Spotlight (2015) Review: Break the story. Break the silence.


I’m going to call Spotlight (2015) this year’s Zero Dark Thirty (2012). ZDT is in no way a bad movie, actually quite the contrary. It does, however give you this slow burn effect that lets you know that time has passed and not much has happened; but instead of boring you it builds up more anticipation for what is to come.

The movie takes place in the early 2000s and follows the true story of the Boston Globe and their Spotlight team taking a year to uncover a decades-long conspiracy involving the Catholic Church covering up acts involving priests molesting children. Soon enough Spotlight discovers not only the Catholic Church’s involvement – but the involvement of Boston’s legal and government establishments to cover up this scandal.

As I said, the movie feels like a slow burn and can come off as dragging it’s feet; but like Zero Dark Thirty, the slow development put me in the shoes of the Spotlight journalists and I felt their aggravation when it felt like the story was going nowhere or had finally reached a dead end. I can imagine how frustrating it must be when you know an attorney or another figure of authority has access to certain evidence or knows how to go across finding it but legally they cannot do anything about it. This is probably the reason I would never want to be a journalist – I don’t have the patience to wait on people or information.

The film has it’s powerful moments when survivors of priests molesting them as children go into detail of how they came to cross paths with their priests in such a horrific way and how they felt like they lost religion after events transpired and it led them down darker paths whether it be drugs abuse or attempted suicides. What makes it more powerful is not seeing the acts as they occur – that never happens in the movie, there are no flashbacks or scenes of molestation. It’s the power of these survivors’ words that make you tremble that this was going on not only in Boston, but around the world and for far too long. Words so powerful it is as if the survivors’ are journalists themselves.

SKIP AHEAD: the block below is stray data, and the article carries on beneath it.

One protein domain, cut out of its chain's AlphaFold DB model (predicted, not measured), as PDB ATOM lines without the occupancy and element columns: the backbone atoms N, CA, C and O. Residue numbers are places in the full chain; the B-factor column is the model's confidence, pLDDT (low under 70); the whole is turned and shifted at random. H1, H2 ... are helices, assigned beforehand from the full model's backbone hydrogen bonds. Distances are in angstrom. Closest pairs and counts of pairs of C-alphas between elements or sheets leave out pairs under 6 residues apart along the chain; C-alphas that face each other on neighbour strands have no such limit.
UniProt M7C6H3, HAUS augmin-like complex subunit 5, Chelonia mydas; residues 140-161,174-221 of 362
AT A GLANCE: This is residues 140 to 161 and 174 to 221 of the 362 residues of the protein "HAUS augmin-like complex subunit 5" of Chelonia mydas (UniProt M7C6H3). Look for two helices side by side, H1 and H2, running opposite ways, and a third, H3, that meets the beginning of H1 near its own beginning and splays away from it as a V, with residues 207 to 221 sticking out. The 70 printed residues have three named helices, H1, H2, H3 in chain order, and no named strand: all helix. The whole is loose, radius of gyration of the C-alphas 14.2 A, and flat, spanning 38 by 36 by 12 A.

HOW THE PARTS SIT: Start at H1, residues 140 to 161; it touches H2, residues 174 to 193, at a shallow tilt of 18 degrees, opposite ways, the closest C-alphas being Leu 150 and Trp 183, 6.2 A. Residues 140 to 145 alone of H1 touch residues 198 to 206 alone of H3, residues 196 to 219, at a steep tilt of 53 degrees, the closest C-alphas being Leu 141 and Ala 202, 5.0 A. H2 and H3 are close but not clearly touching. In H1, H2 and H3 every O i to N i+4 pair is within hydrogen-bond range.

spotlightI enjoyed everyone who starred in this movie. Rachel McAdams and Michael Keaton are great on screen and it’s nice to see a post-Mad Men John Slattery getting more opportunities. I especially liked Stanley Tucci and Liev Schreiber, they make up the backbone of the cast for sure. It’s Mark Ruffalo, however, that gives one of the best performances of his career and makes me happy that he got nominated for Best Supporting Actor. Ruffalo is probably the only journalist in the film whose passion and need to do what’s right is what’s driving him as opposed to the rest of the Spotlight team who want the story published, yes, but where they have patience because they want it done right, Ruffalo demands action now (and for good reason) and his performance makes you take his side in every scene.

In light of this year being a very blockbuster heavy year for motion pictures, Spotlight slows things down and gives you a slower and bleaker look at an event that is still going on to this day not only in Boston, MA, but all over the world involving the Catholic Church. The end of the film gives you a staggering insight of just how many people have been affected by this conspiracy. The movie doesn’t have the happiest of endings and serves more as a stepping stone for what came after; but it certainly helped shed some light on and educated viewers about the corruption that has and still is taking place around the world.

Overall Rating: 7.5/10 – Very Good

Strong performances help push the bleak and sometimes slow development of Spotlight‘s story; but the movie does its job and informs audiences of what has happened and what could come if more action is not taken. On a side note, Boston has never looked better than in this movie. I only have my Aunt’s word to go off of, who I saw the movie with, but according to her the accuracy for what Boston looked like in the early 2000s was near spot on (with the exception of one misplaced Starbucks).




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